Book number 20 made me a fortune
Twenty-seven-year-old Am-anda Hocking has one of those stories people love to tell. At the age of 26, she had written 19 novels. She had failed to get a single one published. Hailing from the small American town of Austin, Minnesota, she was working two full-time jobs and earning very little money.
When she discovered The Muppets' creator Jim Henson was visiting Chicago, she self-published her books on Amazon to raise enough money for the petrol to make the round trip. She had aimed to raise a few hundred dollars. She ended up raising $2.5m.
In person, Hocking is cute and unassuming; bespectacled and dressed conservatively, she has pretty tattoos creeping out from under her shirtsleeves. She describes the conditions that led to her success as "a perfect storm at the perfect time".
"It was a combination of things. In 2009, I sat down and really focused and wrote a tonne and nothing happened. In 2010, I heard about self-publishing and I also heard abut the Jim Henson exhibition coming to Chicago. I had no money and self-publishing was out there so I was like, I'll try it and it all just kind of . . ."
It's not surprising she can't find the word she's looking for. Her book Switched, a contemporary fairytale for young adults based on Scandinavian folklore, sold 1.5 million copies online and is now just being published in traditional format.
"In the beginning I was selling a couple of books a day, and by June I was selling a couple of thousand, and by the end of the year I had sold over a million. I thought there was something wrong with the figures."
It's understandable, considering her sales jumped from 20,000 copies one month to 100,000 the next. "It was so bizarrely phenomenal and so unexpected," she says.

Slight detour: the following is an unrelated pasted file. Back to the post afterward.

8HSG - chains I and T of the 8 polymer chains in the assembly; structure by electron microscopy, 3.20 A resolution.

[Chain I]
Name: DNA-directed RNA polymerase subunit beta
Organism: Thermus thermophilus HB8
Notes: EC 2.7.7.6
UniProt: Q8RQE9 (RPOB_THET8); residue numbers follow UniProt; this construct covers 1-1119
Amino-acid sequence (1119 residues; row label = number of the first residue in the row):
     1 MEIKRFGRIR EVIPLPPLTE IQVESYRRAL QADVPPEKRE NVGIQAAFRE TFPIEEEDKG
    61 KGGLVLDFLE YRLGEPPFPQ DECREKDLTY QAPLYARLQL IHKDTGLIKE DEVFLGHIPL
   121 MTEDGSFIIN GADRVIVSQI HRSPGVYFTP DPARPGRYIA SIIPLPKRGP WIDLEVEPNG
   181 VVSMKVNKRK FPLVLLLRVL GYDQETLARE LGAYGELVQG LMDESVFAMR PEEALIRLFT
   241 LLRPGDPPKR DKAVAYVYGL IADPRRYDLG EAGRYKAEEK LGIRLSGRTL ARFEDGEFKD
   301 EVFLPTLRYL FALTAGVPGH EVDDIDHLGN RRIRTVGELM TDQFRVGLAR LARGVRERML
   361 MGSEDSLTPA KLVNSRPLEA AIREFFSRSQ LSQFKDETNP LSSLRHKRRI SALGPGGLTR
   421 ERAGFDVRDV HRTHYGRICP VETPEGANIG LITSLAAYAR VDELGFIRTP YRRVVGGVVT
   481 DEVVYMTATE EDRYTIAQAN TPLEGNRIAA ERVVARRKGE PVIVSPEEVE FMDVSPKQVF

What's interesting about Switched is it is just a well-told, simple fantasy story. Why does she think so many people wanted to read it?
"I honestly don't know. I feel like because so many people hear about the story behind the book they think there has to be some profound, amazing thing in the book and then they read it and they're disappointed because it's just a book . . . it's really very simple.
"People tend to put that down as a negative quality but it's escapist. You can have fun and get lost in a world for a couple of hours."
Hocking might be on to something. Despite the fact that her protagonist Wendy is a teenager, her main readership is housewives and mothers.
"I read an article in the NYT saying how adults are not growing up, how we are an adolescent society. People are into that because there's less responsibility, more adventure, more fun.
"Of the people who read my books, the most common are wives and mothers and they spend all day with their kids so remembering being 16, when you were young and had no responsibilities, seems very appealing."
She says she did try to write more "high-brow literary fiction" but it wasn't her. "I didn't want to admit to being a geek and that I liked fantasy but that really was who I was."
Switched looks set to become even more popular as it is being adapted for the screen by the screenwriter of the cult sci-fi film District 9 and she has a new four-part series planned for publication. She has finally done a deal with a traditional publisher, too.
Hocking is now on her 22nd novel and writes at incredible speed. "I think I wrote Switched in two or three weeks. Writing is like when you first start dating somebody new and you stay up till four in the morning and still get up for work because you're just happy in love. You're running on euphoria."
Switched is published by Pan MacMillan; www.worldofamandahocking.com